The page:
Dani, our heroine, has spent years training to be a Primera--a first wife. She won't be her husband's only wife, but she will be his equal, his helpmate. She'll manage his household, and keep things running smoothly. When she graduates she'll be fulfilling her parents' dream and making all their sacrifices worth it. But is it what she really wants? Maybe, maybe not. Dani's country is just as unsettled and out of sorts as her heart and mind. Political unrest has been growing and building--mainly concerning the nation's borders and those seeking to cross. Dani's would-be husband is a wealthy politician--the son of a wealthy politician. She'll take her husband's status and shed forever hers--which is for the best, right? But if it's right, why does it feel so wrong?

On the day she marries Mateo Garcia, he marries his Segunda (second wife) as well. Her name is Carmen. The two young women have been training at the same school for years. Segundas have an entirely different role within the family. They are for heart, passion, and childbearing. Dani worries that Carmen--who has sometimes bullied her in the past--will make life difficult for her.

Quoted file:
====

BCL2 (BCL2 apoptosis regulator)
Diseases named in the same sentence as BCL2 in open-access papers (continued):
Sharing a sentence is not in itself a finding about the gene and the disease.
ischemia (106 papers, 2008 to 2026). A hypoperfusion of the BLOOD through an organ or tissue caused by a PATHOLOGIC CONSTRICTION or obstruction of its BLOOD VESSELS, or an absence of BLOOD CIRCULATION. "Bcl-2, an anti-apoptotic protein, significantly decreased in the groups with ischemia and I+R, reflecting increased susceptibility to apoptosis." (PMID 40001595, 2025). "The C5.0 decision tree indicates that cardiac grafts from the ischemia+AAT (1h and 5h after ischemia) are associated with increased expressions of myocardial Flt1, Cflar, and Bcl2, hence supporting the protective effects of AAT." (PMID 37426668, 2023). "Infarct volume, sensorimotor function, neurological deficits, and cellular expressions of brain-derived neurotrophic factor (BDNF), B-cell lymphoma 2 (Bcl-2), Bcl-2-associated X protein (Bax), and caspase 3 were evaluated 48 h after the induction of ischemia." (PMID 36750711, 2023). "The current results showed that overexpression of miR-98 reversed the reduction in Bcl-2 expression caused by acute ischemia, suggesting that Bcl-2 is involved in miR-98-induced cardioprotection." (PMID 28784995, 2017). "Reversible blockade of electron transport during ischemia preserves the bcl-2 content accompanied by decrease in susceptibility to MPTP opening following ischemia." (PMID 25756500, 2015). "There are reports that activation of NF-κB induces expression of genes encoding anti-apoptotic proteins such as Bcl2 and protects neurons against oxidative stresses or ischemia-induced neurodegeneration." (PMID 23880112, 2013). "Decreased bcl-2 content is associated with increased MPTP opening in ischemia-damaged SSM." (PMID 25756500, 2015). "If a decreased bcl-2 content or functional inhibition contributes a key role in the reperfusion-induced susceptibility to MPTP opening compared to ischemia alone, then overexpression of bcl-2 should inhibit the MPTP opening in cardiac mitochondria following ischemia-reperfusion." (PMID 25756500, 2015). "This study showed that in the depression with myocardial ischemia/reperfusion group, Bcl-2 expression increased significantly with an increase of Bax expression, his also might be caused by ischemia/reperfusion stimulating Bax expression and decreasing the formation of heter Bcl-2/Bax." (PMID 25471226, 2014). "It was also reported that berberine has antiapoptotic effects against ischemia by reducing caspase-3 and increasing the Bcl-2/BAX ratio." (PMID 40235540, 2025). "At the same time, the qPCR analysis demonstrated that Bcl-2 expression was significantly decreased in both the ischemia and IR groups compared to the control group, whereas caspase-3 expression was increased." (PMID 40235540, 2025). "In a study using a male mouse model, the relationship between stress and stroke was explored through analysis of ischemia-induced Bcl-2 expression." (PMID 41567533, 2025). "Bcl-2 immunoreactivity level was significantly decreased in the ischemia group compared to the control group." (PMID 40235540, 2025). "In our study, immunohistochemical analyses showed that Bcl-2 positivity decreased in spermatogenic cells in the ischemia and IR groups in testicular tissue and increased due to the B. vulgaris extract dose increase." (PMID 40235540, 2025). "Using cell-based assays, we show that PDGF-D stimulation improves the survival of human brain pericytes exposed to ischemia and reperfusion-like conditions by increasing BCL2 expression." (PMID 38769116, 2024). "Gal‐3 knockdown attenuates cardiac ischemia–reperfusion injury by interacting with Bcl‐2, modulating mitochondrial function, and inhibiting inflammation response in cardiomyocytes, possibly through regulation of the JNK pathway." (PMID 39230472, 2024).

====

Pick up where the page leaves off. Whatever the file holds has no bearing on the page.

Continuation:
She enters into the marriage uneasy...and her intuition is correct...there will be nothing predictable about it.

My thoughts: The prologue was beautifully written. It made it sound like there would be at least some mythological substance, some spirituality to the world-building. In the first few chapters, Dani alludes to the fact that her gods--the gods of her family--are not those of Medio. But this thread tends to not go anywhere or serve a purpose. Though the prologue makes you think its about gods in conflict with one another--sibling rivalry--the book isn't really.